14. The automotive racing oil of claim 13 wherein R7 and R8 are selected from the group consisting of alkyl groups having from about 2 to about 8 carbon atoms, provided that one or more of R7 or R8 comprises 5 or more carbon atoms.
15. The automotive racing oil of claim 13 wherein R7 is an alkyl group having 3 carbon atoms and R8 is an alkyl group having 6 carbon atoms.
16. An automotive racing oil comprising:
base oil comprising polyalphaolefin and racing oil components effective to produce automotive racing oil properties comprising a kinematic viscosity of from about 3.2 centistokes (cSt) to about 25 cSt at 100 C. and a coefficient of friction of about 0.065 or less at 180 C.;
the racing oil components comprising:
one or more oil-soluble molybdenum compound selected from the group consisting of molybdenum dithiocarbamates and molybdenum dithiophosphates, the automotive racing oil having a molybdenum concentration of more than 360 ppm, as measured by X-ray fluorescence; and,
one or more anti-wear additive comprising zinc selected from the group consisting of zinc dihydrocarbyl dithiophosphates and zinc dihydrocarbyl dithiocarbamates, the automotive racing oil having a zinc concentration of about 2000 ppm or more, as measured by X-ray fluorescence; and,
a quantity of a combination of esters maintaining the racing oil components in solution in the base oil, the combination of esters comprising one or more multiester(s) and one or more polyol monoester(s), wherein the one or more multiester(s) are selected from the group consisting of tricarboxylic acid triesters.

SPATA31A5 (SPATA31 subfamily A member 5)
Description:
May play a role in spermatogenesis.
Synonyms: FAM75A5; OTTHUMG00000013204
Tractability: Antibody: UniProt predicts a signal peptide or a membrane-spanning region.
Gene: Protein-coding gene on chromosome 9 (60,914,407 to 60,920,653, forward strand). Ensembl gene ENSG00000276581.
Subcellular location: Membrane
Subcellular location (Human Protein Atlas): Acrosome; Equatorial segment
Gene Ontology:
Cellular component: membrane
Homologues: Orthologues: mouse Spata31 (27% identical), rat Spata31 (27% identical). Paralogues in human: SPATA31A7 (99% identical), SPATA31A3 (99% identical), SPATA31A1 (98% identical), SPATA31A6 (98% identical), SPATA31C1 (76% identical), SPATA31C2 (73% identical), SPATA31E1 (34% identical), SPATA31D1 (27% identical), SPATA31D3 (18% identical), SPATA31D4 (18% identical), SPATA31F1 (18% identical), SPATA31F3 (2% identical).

17. The automotive racing oil of claim 16, the racing oil components further comprising:
one or more detergents comprising metal having a valence of +2, the automotive racing oil having a concentration of metal having a valence of +2 of from about 550 ppm to about 2500 ppm;
one or more dispersant comprising nitrogen contributing a nitrogen concentration of from about 200 ppm to about 2800 ppm in the automotive racing oil; and,
from about 0.5 to about 2 wt. %, based on the total weight of the racing oil, of one or more antioxidant selected from the group consisting of aminic antioxidant, phenolic antioxidant, and combinations thereof; and,
from about 8 ppm to about 25 ppm antifoaming agent.
18. The automotive racing oil of claim 17 wherein the oil-soluble molybdenum compound is selected from the group consisting of dithiocarbamates and dithiophosphates having the following general structure:

(MoXY)a[S-Z]n
wherein
a is from 1 to 2;
n is 2;
X and Y are selected from the group consisting of oxygen, sulfur, and nothing; and,
Z is selected from groups having the following general structure:
wherein R1 to R4 independently are selected from the group consisting of alkyl groups, aryl groups, aralkyl groups, alkoxyalkyl groups, cycloalkyl groups, and cycloalkenyl groups having from 1 to about 30 carbon atoms.
19. The automotive racing oil of claim 18 wherein R1 and R2 are alkyl groups having from about 2 to 12 carbon atoms.
20. The automotive racing oil of claim 17 wherein the oil-soluble molybdenum compound is selected from the group consisting of:
mononuclear dithiocarbamates having the following general structure:
di-nuclear dithiocarbamates having the following general structure:
wherein
R1 and R2 are selected from the group consisting of alkyl groups, aryl groups, aralkyl groups, alkoxyalkyl groups, cycloalkyl groups, and cycloalkenyl groups having from 1 to about 30 carbon atoms;
X and Y are selected from the group consisting of sulfur and oxygen; and,
molybdenum oxysulfide compounds have the following general structure:
wherein X1-X4 independently are selected from the group consisting of a sulfur atom and an oxygen atom; and
Z is selected from groups having the following general structure: